Revisiting Co-Axial: Getting rid of a dilemma (Part I)

Often we face questions about whether Co-Axial signifies a specific type of movement or if it is some specific grade applied to the Omega calibres. Since it’s been quite some time we discussed it last, I wish to go back over the whole thing to clear the confusion once and for all.

Firstly, Co-Axial is not an invention by Omega. It has an English origin; credits go to Dr. George Daniels for creating this escapement mechanism that by and large beats the traditional Swiss lever escapement from several aspects. Now, there’s also something called the Extra Flat Co-Axial Escapement, but for the time being, we’ll keep it out of this discussion.

So the theory goes like this:

The co-axial escapement has 3 jewels adorning the pallet fork while the balance wheel has one. The role they play is entirely different than in the Swiss lever escapement mechanism. In the SLE, the jewels on the pallet fork, firstly, receive impulses from the escape wheel; next, they lock the gear train to receive the next impulse after the balance returns to unlock it.

The co-axial escapement, on the other hand, separates these roles. Here, two jewels receive impulses and the other two perform the locking action. But this is not what Dr. Daniels wanted to do but rather, a side effect of his achievement. However, let us lay down the differences by points, which will further facilitate the understanding of how the two work.

  • Swiss Lever Escapement: The impulse from the mainspring to the balance wheel travels via the pallet fork as the escape wheel slides across the jewel’s impulse face. The escape wheel tooth then move towards the direction of the tangentially applied force to its circumference, moving the pallet fork away almost to 90o to the force. This results in the least efficient transmission of the force.
  • Coaxial escapement: In this case, the coaxial wheel delivers the impulse radially to the pallet fork. The impulse jewel receives the impulse and moves in the same direction, which helps it to receive almost the entire energy produced while minimising the sliding action drastically. The impulse is received in the opposite direction, directly by the impulse jewel that stays attached to the balance.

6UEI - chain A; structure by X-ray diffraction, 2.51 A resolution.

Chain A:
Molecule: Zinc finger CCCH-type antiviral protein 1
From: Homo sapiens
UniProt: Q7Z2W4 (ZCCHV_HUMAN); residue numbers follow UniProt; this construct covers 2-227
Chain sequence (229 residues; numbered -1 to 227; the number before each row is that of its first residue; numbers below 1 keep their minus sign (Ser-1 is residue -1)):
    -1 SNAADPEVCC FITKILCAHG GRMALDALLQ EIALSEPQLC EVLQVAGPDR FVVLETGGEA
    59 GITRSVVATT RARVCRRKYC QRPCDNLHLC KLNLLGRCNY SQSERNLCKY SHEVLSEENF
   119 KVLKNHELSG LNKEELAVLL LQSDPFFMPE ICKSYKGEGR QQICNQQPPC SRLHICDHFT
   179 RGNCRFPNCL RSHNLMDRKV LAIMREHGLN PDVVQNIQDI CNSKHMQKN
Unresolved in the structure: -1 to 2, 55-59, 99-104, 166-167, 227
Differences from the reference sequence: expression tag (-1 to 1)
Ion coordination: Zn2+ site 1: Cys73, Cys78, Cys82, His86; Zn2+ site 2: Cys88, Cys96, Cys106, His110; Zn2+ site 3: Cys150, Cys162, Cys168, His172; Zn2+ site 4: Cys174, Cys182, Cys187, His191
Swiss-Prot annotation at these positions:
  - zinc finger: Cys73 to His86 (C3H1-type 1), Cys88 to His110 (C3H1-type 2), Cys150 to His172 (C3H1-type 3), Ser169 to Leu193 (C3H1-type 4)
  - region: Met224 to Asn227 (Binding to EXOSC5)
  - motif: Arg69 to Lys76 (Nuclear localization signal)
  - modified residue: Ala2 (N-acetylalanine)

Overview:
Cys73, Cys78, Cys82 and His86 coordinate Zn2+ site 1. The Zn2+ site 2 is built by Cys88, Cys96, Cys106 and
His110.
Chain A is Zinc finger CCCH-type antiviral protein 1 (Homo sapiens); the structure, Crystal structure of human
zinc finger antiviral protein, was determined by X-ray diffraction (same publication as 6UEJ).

Okay, most of the readers won’t find the engineering a very alluring subject to go ga-ga over; what they want to know is how it is going to benefit them. So here we go:

  1. In the coaxial escapement, the lack of sliding action removes the need for lubrication.
  2. No lubrication on the impulse jewels means there are no chances of breaking down of the lubricant, which otherwise affects precision. More consistently accurate timekeeping, that means.
  3. Longer service intervals.
  4. Special synthetic lubricants on the locking jewels have longer life. But, these lubricants function more as cushioning agents for the locking action.

Surely, you won’t get the softer and springier gold alloy today that Dr. Daniels actually used in his creation, but the steel used by Omega is a better shock absorber that has zero need for a hydraulic cushion. That means, you really don’t need to bother about if your watch’s service is due.

Our next instalment will discuss the types of the Co-Axial movement; till then, this much will do.

 

Watch(es) mentioned in this post are listed below.  Click to see details and buy them:

 

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